Three Great Pig Sauces
A good pig needs a good sauce:
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Roasting a whole piglet on a spit is much easier than you'd probably think, and vastly more tasty than you can imagine.
We roast a pig every year for my sister's birthday right in her backyard in Brooklyn. If we can do it in the middle of New York, you can probably do it where you are as well.
Roasting whole animals has an unrivaled celebratory appeal that taps into one or the other of the primal centers of our brains, and nothing comes close to touching a whole young hog.
When purchasing a whole pig, plan on having about one pound of dead weight per person, which translates to around six ounces of meat after cooking and discarding the bones. The best pigs for roasting on a spit are under 90 pounds. Young pigs have extremely gelatinous and relatively low-fat flesh that practically melts as you cook it, oozing rich, sticky, porky juices. Older pigs have more fat, but their meat can begin to get drier and tougher, and are better suited for more gentle applications like Southern barbecue.
Since you're not going to be adding much flavoring to the animal, the quality of the pig is the biggest factor that's going to affect it's final flavor. Look for a happy, naturally raised animal which has had access to pasture. Ours came from Hemlock Hill Farms in Westchester, just outside of the city. Buying direct from the farm will save you a lot of money—particularly if you live in a city like NY where butchers will mark up the price around 200%.
You'll generally have to place an order for a pig at least a week in advance to allow time for slaughter and proper hanging of the animal. Young pigs have to be hung after slaughter for a few days in order to allow the muscles to relax after rigor mortis has set in.
Once you've got your pig, you can store it overnight in garbage bag in a bathtub covered in ice if necessary. Just remember to remove the pig before showering.
Equipment and Ingredients
The biggest piece of equipment you'll need is a spit. I don't know anyone who owns their own spit, but fortunately many farms that sell small pigs will also rent spits out for a relatively minimal fee. Call your local farms and inquire.
You'll also need:
- Charcoal briquettes. You can be all macho and use hardwood coal instead of briquettes, but I find it burns too fast and too hot, and is difficult to maintain the slow, even heat necessary for prolonged cooking. Plan on at least one pound of coals per pound of pig, but have an extra 25 pounds or so on hand. You don't want to make a coal run in the middle of the roast.
- A chimney starter. It's the most efficient way to light a batch of coals.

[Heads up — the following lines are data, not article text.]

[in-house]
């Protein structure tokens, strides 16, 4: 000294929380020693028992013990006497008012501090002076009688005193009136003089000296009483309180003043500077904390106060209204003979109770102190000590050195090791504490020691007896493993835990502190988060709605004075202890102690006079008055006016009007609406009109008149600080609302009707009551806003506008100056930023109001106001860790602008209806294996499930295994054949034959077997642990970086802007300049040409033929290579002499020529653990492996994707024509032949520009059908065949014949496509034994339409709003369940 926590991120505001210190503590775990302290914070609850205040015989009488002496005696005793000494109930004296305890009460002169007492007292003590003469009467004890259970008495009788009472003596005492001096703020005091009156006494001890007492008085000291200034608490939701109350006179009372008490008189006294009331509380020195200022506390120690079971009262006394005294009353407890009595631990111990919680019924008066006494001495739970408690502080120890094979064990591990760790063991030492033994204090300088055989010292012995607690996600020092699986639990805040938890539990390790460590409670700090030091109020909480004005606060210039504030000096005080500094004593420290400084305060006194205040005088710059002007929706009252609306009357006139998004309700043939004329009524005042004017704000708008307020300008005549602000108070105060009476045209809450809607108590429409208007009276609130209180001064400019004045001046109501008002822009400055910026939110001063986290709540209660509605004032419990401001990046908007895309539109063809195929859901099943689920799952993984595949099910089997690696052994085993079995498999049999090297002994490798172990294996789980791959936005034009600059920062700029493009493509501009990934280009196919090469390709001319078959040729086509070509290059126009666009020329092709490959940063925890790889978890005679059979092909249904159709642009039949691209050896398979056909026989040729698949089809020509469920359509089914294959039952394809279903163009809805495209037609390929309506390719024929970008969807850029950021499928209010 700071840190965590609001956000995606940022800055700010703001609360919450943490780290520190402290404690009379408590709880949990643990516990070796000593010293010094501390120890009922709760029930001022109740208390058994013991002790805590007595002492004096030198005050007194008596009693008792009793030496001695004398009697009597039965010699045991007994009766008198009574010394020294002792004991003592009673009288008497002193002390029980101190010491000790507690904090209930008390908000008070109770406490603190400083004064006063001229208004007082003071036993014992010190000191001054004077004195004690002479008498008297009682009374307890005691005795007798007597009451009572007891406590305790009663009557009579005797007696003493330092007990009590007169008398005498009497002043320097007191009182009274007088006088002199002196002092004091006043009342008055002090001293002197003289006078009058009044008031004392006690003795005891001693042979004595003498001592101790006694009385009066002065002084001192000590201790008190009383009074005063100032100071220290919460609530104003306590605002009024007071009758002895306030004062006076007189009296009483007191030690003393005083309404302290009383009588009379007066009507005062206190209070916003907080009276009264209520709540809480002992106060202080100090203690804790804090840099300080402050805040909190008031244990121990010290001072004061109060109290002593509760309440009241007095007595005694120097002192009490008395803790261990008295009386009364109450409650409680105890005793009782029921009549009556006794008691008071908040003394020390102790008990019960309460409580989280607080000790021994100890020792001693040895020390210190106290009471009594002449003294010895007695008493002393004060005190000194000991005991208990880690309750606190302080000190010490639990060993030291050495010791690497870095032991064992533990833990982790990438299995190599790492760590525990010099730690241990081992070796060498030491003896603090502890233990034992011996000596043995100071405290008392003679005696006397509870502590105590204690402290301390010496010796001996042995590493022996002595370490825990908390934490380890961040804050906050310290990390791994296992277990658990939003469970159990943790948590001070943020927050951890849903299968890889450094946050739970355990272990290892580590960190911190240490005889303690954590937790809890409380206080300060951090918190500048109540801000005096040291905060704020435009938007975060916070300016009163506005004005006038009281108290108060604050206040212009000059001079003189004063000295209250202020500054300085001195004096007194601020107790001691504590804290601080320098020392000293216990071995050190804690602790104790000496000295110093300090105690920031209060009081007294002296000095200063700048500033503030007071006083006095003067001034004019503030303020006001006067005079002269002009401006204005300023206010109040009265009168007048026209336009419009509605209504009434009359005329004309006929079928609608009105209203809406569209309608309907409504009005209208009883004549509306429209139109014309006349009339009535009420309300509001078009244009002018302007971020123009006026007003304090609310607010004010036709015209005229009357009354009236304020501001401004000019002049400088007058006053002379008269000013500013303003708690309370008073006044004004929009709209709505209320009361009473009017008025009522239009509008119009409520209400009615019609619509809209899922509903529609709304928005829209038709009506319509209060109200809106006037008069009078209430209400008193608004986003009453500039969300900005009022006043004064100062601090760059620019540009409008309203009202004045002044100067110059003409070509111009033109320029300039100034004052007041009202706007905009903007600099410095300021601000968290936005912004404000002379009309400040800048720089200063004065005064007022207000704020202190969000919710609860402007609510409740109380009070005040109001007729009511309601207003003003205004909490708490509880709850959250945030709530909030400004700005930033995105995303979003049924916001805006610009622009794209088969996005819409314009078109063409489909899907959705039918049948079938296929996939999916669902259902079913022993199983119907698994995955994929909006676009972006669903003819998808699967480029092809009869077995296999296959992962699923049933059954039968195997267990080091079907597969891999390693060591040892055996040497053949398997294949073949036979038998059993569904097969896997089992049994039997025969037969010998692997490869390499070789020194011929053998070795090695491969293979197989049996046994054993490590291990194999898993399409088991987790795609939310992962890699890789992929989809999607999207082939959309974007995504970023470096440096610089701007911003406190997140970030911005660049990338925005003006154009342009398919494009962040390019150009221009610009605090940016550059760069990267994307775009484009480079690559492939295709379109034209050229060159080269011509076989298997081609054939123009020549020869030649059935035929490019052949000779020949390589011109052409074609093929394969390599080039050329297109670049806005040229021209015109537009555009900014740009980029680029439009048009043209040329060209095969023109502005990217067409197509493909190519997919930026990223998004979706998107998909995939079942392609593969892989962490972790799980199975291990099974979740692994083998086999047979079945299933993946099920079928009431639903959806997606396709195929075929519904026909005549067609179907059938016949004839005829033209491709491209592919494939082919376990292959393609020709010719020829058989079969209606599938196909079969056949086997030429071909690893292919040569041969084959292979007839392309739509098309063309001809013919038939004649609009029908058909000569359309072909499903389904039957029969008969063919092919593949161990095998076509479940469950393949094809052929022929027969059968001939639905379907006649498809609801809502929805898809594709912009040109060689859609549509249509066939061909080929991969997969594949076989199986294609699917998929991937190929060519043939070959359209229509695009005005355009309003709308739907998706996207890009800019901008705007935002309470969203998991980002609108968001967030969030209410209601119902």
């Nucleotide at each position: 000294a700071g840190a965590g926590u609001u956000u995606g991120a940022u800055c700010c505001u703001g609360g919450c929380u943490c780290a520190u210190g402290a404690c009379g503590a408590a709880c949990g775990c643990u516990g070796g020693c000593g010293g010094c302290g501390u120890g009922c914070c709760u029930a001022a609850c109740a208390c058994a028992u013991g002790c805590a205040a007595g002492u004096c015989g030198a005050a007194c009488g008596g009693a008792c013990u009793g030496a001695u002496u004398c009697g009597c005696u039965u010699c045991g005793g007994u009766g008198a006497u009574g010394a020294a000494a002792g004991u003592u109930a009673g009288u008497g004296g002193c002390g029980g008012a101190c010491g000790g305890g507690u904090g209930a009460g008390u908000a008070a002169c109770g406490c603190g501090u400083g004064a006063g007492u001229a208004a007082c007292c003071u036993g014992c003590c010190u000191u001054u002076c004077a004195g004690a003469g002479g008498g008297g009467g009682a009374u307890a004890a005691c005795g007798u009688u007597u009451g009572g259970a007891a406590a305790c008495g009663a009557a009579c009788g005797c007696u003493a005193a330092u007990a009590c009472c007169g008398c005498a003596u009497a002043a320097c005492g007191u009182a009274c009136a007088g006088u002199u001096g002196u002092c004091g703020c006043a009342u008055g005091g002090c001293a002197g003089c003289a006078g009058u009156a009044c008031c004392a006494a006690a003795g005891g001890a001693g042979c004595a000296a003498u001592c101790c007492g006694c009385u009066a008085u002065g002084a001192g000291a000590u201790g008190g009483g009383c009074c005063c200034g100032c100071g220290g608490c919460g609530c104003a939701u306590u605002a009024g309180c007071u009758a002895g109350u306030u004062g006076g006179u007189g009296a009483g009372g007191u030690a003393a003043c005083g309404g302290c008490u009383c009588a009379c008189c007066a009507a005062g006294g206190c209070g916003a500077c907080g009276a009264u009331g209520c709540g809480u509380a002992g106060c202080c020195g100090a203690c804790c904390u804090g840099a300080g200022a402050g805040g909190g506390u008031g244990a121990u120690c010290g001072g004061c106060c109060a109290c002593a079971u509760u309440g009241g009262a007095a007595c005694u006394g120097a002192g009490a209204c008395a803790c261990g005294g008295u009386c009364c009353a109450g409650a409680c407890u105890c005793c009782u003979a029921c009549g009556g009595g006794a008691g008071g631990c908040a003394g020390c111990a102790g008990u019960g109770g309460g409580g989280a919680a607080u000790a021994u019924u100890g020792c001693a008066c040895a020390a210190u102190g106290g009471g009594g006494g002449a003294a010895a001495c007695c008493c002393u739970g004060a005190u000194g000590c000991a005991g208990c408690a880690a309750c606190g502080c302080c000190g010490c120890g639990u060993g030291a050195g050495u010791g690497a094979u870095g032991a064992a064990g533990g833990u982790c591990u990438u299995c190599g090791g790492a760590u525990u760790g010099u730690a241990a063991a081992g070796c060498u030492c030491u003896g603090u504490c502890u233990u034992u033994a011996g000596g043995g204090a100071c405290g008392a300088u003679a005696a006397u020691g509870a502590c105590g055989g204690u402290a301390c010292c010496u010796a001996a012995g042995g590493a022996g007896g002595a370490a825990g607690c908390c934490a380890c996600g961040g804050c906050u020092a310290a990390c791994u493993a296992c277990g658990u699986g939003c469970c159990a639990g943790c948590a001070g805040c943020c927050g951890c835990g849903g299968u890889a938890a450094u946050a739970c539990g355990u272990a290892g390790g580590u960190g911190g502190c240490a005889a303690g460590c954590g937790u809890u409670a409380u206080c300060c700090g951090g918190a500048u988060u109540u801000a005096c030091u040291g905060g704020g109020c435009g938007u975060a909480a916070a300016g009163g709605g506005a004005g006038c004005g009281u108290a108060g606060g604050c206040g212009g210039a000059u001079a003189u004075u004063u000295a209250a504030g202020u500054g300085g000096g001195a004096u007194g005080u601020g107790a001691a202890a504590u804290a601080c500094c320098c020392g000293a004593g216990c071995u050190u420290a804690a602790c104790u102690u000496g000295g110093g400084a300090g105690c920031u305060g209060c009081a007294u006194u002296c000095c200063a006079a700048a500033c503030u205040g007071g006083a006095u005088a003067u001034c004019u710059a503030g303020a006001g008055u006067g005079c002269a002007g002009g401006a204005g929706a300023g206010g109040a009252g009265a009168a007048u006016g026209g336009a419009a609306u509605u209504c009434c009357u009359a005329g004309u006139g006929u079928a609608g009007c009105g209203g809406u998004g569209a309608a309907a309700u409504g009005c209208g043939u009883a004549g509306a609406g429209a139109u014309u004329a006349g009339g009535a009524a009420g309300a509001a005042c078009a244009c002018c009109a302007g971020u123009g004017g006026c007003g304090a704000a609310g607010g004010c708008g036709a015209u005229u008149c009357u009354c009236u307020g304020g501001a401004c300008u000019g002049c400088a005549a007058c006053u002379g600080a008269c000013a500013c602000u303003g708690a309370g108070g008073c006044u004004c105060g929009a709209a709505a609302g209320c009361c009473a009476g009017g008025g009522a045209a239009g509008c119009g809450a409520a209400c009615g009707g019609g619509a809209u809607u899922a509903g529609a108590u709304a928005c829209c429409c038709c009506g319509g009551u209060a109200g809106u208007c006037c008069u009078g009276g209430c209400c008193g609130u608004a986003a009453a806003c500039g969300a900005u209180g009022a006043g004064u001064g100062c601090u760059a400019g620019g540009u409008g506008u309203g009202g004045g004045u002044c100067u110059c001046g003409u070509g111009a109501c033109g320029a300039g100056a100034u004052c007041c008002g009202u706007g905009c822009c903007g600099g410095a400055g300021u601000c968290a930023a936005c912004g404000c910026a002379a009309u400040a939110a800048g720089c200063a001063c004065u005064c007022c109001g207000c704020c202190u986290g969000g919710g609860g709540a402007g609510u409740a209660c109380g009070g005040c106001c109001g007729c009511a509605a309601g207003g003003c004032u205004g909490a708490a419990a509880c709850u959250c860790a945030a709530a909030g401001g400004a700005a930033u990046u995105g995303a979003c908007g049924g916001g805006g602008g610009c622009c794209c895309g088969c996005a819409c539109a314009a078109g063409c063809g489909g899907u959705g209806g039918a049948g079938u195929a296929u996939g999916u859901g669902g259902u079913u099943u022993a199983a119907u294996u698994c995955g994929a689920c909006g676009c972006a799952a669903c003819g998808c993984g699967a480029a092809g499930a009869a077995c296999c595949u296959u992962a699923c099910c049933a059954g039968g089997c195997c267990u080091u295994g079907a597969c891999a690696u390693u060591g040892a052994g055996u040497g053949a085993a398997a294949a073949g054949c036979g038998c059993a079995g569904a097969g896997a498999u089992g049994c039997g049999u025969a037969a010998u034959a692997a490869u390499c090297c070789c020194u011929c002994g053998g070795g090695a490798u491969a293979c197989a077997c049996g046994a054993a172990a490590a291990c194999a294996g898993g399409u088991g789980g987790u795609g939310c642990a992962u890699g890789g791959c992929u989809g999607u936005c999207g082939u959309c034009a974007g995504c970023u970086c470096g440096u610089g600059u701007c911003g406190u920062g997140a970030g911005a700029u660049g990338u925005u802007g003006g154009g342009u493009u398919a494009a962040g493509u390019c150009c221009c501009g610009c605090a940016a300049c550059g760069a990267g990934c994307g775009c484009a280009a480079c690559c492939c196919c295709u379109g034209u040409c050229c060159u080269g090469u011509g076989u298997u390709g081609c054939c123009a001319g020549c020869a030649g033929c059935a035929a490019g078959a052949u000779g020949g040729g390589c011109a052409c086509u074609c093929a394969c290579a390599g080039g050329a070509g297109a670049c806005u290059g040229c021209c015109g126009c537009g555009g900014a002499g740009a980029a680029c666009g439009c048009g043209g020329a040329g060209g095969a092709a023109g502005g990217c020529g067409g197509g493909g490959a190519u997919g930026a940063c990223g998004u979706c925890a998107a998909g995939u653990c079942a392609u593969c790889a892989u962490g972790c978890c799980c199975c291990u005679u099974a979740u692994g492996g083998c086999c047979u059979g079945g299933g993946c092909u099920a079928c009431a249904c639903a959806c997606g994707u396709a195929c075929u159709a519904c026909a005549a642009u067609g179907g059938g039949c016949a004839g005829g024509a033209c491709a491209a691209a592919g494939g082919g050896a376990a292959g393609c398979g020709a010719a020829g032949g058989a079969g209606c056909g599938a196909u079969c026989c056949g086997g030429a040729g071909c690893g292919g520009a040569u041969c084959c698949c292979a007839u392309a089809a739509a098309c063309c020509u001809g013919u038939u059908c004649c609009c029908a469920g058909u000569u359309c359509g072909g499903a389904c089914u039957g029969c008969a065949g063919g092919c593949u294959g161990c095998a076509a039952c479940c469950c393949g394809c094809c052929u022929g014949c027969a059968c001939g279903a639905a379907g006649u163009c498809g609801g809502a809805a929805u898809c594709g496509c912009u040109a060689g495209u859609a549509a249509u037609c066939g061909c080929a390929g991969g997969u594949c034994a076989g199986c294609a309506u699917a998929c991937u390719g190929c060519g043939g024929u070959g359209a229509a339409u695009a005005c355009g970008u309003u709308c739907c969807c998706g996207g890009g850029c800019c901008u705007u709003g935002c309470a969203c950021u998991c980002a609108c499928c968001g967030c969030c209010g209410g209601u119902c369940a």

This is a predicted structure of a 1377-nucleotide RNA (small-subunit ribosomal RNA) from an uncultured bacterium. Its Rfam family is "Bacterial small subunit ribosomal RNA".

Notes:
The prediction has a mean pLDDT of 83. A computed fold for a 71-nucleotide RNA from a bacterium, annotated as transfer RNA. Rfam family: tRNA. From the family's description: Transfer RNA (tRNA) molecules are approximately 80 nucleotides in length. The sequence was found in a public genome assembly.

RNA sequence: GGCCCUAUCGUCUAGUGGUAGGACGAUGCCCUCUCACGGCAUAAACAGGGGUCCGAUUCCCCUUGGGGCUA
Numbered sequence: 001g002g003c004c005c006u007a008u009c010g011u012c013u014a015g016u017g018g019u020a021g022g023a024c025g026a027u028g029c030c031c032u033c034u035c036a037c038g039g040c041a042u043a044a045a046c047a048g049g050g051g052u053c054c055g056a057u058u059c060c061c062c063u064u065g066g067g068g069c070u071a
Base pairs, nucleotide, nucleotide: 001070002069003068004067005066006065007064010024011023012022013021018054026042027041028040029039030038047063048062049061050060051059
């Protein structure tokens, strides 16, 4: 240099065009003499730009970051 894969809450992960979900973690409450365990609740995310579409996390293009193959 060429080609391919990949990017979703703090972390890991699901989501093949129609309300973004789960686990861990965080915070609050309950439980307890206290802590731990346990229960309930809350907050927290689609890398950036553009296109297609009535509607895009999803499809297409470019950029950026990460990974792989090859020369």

- A long set of tongs for arranging the coals underneath the pig during cooking.
- Kosher salt is the only seasoning you need. The pig should have plenty of flavor on its own. Rub the salt generously on the pig inside and out.
- Beer and friends. The pig will take about an hour and 15 minutes per 10 pounds. It's gonna be a long, lazy day of pig-spinning, so make sure you are amply lubricated and the company is good.
The most crucial step is securing the pig to the spit. Dead pigs are heavy, and unless they are extremely well secured, they have a tendency to flop around as the spit turns if you don't secure them properly. The slideshow will teach you a method that involves strapping the spine to the spit to ensure your pig stays nice and secure.
The cooking itself is a lazy process. Once you get the coals under the pig and the pig turning (most spits have an electric motor to rotate the pig automatically), you can sit back and relax, tending to it only once every half hour or so to ensure that the coals are still hot and the pig is not over or undercooking.
Low and slow is the goal. If your pig starts taking on a burnished color within the first hour, you're going too fast. Either slow down the rate at which you are adding coals, or raise the pig a few inches from the heat source (most spits are also adjustable in height).
The last half hour is where all the skin-crisping crackly magic happens, and requires high heat, so you'll want to pile on the coals at the very end, rotating the pig as necessary to expose every inch of skin to the intense blast of heat. If all goes well, it'll bubble into blistery pustules that crackle and dissolve in your mouth. Yum.
If you've never roasted a whole pig or attended a pig roast, I can't recommend it more strongly. It's guaranteed to be the highlight of your summer, and you'll become a local hero.
Just be sure to keep the invite list under tight control and limit the number of extra guests people are allowed to bring. Once word of a pig roast starts spreading, you'll literally have strangers coming in off the street for a sample. We were unscrupulous with our invite policy a couple years ago and ended up with over 150 guests all trying to eat off of a 70 pound pig. Needless to say, most went home hungry.
Don't let that happen to you.
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About the author: J. Kenji Lopez-Alt is the Chief Creative Officer of Serious Eats where he likes to explore the science of home cooking in his weekly column The Food Lab. You can follow him at @thefoodlab on Twitter, or at The Food Lab on Facebook.